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Defendant Jorge Gutierrez-Medina was driving under the influence of intoxicants late at night when he struck another person who had walked onto the road in a dark area not marked for pedestrians. Defendant pled guilty to one count DUI, and one count of third-degree assault, but resisted the State’s request that he pay restitution for the victim’s full medical bills. Defendant urged the trial court to apply the civil doctrine of comparative fault to reduce the amount of restitution. The trial court refused defendant’s request and ordered him to pay the State’s requested restitution. The Oregon Supreme Court concurred with the outcome of the Court of Appeals’ review, only on different grounds. The Supreme Court concluded defendant’s conviction for third-degree assault established he was aware he was using a deadly or dangerous weapon in a manner that created a substantial risk of serious harm, and he consciously disregarded that risk. Therefore, defendant’s assault conviction established he acted with a culpable mental state for which comparative fault would not be available in a civil action. The Supreme Court also declined to address the Court of Appeals’ conclusion that ORS 137.106 precluded trial courts from reducing the amount of restitution when the victim was partly to blame for his injury. View "Oregon v. Gutierrez-Medina" on Justia Law

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The Oregon Supreme Court considered three separate petitions that challenged the Oregon Attorney General’s ballot title for Initiative Petition 5 (2020). IP 5 would repeal and replace a provision in the Oregon Constitution, Article IV, section 6, that addressed reapportionment of the state’s legislative districts, after each decennial census, the take into account changes in the changes in the distribution of the state’s population. The Supreme Court determined the ballot title did not substantially comply with ORS 250.035(2), and referred the ballot title back to the Attorney General for modification. View "Fletchall v. Rosenblum" on Justia Law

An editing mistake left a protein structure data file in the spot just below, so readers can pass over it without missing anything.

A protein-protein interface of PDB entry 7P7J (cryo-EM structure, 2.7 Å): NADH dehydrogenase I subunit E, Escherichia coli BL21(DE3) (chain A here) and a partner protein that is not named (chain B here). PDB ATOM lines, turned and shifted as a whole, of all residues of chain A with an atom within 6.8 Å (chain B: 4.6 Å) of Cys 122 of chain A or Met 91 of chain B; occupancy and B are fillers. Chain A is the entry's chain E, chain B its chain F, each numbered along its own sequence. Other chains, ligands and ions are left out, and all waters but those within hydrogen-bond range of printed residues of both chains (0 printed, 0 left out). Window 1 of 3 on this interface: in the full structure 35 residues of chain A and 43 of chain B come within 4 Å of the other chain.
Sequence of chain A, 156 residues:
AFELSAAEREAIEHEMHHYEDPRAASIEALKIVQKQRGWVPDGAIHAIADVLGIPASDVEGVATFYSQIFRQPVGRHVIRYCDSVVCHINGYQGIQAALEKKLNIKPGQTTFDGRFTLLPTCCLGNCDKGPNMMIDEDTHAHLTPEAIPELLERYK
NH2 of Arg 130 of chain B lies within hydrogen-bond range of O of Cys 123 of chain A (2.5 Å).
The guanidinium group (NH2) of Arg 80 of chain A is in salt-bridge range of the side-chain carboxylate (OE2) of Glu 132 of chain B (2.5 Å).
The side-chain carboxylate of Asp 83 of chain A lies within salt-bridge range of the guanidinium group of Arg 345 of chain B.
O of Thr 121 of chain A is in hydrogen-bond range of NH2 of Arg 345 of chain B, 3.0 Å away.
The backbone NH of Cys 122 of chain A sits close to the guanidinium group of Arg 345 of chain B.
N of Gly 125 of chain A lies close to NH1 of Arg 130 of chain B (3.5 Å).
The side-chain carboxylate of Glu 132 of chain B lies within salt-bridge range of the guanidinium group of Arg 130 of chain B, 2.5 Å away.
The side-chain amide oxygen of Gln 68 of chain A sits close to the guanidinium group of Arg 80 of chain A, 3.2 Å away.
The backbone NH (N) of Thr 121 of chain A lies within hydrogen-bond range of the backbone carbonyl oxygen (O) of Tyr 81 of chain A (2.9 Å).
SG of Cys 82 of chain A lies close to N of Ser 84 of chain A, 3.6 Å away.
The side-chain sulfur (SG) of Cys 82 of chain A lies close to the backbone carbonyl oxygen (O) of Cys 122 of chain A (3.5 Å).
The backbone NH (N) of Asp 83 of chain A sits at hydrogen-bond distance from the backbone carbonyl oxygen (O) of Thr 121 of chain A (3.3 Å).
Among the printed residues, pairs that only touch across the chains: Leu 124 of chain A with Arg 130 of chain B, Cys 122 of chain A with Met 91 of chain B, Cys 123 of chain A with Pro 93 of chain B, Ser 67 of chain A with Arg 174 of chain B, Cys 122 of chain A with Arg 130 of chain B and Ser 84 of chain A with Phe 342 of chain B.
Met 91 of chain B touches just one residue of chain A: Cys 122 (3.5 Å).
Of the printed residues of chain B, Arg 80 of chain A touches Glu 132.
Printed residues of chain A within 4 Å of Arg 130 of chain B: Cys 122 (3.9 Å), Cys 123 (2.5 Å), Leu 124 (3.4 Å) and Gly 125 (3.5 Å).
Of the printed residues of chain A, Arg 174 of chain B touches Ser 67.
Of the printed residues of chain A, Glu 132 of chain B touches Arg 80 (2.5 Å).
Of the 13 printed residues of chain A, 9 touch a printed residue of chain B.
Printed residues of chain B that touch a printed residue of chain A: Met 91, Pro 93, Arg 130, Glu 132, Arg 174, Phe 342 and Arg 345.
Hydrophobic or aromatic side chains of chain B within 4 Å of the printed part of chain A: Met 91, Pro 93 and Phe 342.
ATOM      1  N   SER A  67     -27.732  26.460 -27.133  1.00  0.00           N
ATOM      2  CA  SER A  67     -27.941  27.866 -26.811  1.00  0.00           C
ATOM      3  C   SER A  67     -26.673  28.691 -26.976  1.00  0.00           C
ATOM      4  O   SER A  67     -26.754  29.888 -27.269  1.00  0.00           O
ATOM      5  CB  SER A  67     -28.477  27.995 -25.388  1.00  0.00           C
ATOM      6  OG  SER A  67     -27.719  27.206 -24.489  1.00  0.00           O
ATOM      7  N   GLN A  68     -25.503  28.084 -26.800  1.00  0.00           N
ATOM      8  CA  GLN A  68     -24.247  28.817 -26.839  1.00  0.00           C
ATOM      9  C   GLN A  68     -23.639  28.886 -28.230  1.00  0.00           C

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Initially, respondent John Wigle worked for petitioner Eugene Water and Electric Board (EWEB) as a temporary worker through a temporary staffing agency. EWEB later hired Wigle as a regular employee. When Wigle retired from EWEB, a disputed ensued over when Wigle had become eligible for retirement benefits from the Public Employees Retirement System. The Public Employees Retirement Board concluded that even though Wigle worked through the temp agency, he was eligible for retirement benefits because he had worked for EWEB for six months. The Court of Appeals affirmed the Board’s order, rejecting EWEB’s contention that Wigle only because eligible for benefits once he became an regular employee. The Oregon Supreme Court determined the Oregon Legislature did not intend for employees who was placed on the government’s payroll would be eligible for benefits, “not someone who, in hindsight, was determined to have a common-law employment relationship with the public employer.” The Supreme Court reversed the appellate court’s order and remanded to the Board for further proceedings. View "Eugene Water and Electric Board v. PERB" on Justia Law